Kathleen: Kristi and I just started talking about everything and I had told her that I hadn’t really started looking for a job yet. She told me that her company, AQUILA, was hiring and to send her my resume that she would forward on. I did and shortly after, I got a call from AQUILA, came in for an interview and here I am!
Kristi: It was kind of a random coincidence meeting Kathleen, but I’m so happy to have her in our office. So, Kathleen, has anything changed in your life since your diagnosis? Do you look at things differently? What do you think the biggest thing is that you gained from it?
Kathleen: I feel like it completely changed my life. I’m sure it changed yours too, Kristi. I look at things so differently. I try to be nice to everyone. I just try to look at the positives of everything because I know how negative life can be. You just have to stay positive to get through things like that. I’ve changed the way I live – I eat healthier and I use natural products. I’ve done research on certain things and now I look at nutrition labels more and product labels and try to choose healthier options.
Kristi: I do the same. You know, back then you felt like it was kind of the end of the world. Looking back now, I go, “I think that was probably one of the best things that happened to me.” I not only learned so much about myself, but how to look at life, work, family – all that is so important to me.
Since I have the gene, I have to look at my children. I have a real passion in my heart about meeting with younger women on this cause, and people like you, who, when you’re young, you don’t have many resources. Most women that have breast cancer are older and so you feel a little bit lost. And so, if I gained anything out of it, it was a better appreciation for that, and meeting people like you and saying, “Look, you can do this. I am 11 years out now. We can do this.”
Kathleen: That’s what gives me so much hope, knowing that you’re 11 years out, and you had kids after treatment. It just makes me look forward to being 11 years out, and someday hopefully having kids of my own. Just looking at you doing that makes me really excited.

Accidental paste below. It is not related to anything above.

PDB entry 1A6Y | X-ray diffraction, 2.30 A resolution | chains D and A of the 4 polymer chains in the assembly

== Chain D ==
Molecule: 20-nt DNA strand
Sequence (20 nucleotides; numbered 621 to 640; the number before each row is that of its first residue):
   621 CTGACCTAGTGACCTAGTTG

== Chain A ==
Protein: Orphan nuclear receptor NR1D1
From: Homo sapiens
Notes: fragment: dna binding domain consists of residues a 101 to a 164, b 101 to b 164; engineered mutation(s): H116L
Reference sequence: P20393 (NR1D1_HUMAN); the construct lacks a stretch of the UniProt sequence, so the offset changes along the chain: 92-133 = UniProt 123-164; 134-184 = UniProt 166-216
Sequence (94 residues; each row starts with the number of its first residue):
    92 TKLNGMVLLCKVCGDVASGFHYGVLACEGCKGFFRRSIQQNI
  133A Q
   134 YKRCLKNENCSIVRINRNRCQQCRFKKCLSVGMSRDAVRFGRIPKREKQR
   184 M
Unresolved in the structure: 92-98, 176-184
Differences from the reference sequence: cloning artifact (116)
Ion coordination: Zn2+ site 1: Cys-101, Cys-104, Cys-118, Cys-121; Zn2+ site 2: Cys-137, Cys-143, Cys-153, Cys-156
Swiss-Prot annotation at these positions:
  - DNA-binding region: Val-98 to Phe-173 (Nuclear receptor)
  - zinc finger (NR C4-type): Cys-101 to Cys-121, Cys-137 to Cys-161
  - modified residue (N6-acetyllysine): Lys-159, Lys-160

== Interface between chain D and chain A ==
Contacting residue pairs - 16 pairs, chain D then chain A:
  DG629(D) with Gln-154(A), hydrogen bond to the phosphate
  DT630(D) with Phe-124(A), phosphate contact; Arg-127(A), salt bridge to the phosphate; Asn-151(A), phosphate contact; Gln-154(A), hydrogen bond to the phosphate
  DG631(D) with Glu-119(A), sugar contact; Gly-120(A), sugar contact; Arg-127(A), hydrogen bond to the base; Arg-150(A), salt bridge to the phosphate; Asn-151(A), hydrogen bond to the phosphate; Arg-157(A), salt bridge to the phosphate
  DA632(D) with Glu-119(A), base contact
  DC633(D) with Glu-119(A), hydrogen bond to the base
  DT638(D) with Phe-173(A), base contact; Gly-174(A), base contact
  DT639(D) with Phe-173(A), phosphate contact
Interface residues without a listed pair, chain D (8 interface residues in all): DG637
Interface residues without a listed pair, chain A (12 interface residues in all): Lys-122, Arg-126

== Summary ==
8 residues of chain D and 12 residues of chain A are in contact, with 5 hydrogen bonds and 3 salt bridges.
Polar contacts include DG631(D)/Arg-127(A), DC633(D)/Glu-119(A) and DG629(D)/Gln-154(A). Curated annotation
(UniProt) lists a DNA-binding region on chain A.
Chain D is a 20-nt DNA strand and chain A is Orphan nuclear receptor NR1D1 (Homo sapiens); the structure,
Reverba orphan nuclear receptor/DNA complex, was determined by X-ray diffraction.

Kristi: Kathleen and I are both involved with Susan G. Komen Austin. She’s on the Junior Executive Board and I’m on the Board of Directors. I’m actually the secretary of the local chapter here. AQUILA has been so great to our organization. They sponsored the Junior Executive board’s Neon Pink Party this past year and we also do an AQUILA Race for the Cure team every year. We raise money and we have anywhere from 15 to 20 people participate. We are super supportive of that group, and Kathleen and I try to do as much as we can to bring awareness.
Kathleen: We’re both really fortunate that AQUILA is so supportive of us. Whenever I have an appointment, which I still have periodically, they tell me, “Do what you need to do. Your health comes first.” That’s really important to me. I feel like some workplaces wouldn’t be like that, but ours is just so awesome. They even threw me a one-year cancer-free anniversary party last year which made me feel really loved. And the fact that they are changing their whole website pink in honor of us, is just really awesome. I feel really lucky to be here.
We wanted to share our stories with you because breast cancer awareness month is so important to us, as are organizations like Susan G. Komen Austin and the Breast Cancer Resource Center. They are there for you. And so are we. If you or someone you know is going through this, we are here if there is anything that we could do for you.
And be sure to check out our new pink website this month! We hope you love it as much as we do.
At AQUILA, we celebrate not only Kristi and Kathleen, but all of the AQUILA family and friends who have been affected by cancer of all types. Please join us on our mission to raise awareness and in our fight for a cure, by donating to Komen Austin or the Breast Cancer Resource Center.
And be sure to visit the Susan G. Komen website to learn how to be self-aware and to be your own advocate.